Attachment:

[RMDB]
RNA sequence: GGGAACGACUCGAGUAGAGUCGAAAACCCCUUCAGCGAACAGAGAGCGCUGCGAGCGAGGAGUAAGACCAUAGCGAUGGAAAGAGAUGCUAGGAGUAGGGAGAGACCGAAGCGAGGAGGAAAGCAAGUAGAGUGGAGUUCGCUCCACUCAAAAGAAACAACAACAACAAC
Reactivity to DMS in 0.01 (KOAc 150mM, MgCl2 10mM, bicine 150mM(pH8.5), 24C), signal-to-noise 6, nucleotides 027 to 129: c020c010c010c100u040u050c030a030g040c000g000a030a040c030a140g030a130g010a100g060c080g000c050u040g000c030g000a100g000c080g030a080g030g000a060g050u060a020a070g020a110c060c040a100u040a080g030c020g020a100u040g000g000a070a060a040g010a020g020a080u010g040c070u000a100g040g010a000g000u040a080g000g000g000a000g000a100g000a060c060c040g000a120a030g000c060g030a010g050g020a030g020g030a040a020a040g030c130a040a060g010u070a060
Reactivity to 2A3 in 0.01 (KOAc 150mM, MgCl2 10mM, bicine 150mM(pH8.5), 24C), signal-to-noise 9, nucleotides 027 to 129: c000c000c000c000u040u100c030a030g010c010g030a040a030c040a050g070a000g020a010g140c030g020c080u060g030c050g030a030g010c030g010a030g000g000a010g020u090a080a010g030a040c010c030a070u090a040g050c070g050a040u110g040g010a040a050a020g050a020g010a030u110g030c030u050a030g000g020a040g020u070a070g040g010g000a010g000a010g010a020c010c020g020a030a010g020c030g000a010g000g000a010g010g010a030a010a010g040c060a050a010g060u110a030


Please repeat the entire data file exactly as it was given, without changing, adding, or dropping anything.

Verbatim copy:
[RMDB]
RNA sequence: GGGAACGACUCGAGUAGAGUCGAAAACCCCUUCAGCGAACAGAGAGCGCUGCGAGCGAGGAGUAAGACCAUAGCGAUGGAAAGAGAUGCUAGGAGUAGGGAGAGACCGAAGCGAGGAGGAAAGCAAGUAGAGUGGAGUUCGCUCCACUCAAAAGAAACAACAACAACAAC
Reactivity to DMS in 0.01 (KOAc 150mM, MgCl2 10mM, bicine 150mM(pH8.5), 24C), signal-to-noise 6, nucleotides 027 to 129: c020c010c010c100u040u050c030a030g040c000g000a030a040c030a140g030a130g010a100g060c080g000c050u040g000c030g000a100g000c080g030a080g030g000a060g050u060a020a070g020a110c060c040a100u040a080g030c020g020a100u040g000g000a070a060a040g010a020g020a080u010g040c070u000a100g040g010a000g000u040a080g000g000g000a000g000a100g000a060c060c040g000a120a030g000c060g030a010g050g020a030g020g030a040a020a040g030c130a040a060g010u070a060
Reactivity to 2A3 in 0.01 (KOAc 150mM, MgCl2 10mM, bicine 150mM(pH8.5), 24C), signal-to-noise 9, nucleotides 027 to 129: c000c000c000c000u040u100c030a030g010c010g030a040a030c040a050g070a000g020a010g140c030g020c080u060g030c050g030a030g010c030g010a030g000g000a010g020u090a080a010g030a040c010c030a070u090a040g050c070g050a040u110g040g010a040a050a020g050a020g010a030u110g030c030u050a030g000g020a040g020u070a070g040g010g000a010g000a010g010a020c010c020g020a030a010g020c030g000a010g000g000a010g010g010a030a010a010g040c060a050a010g060u110a030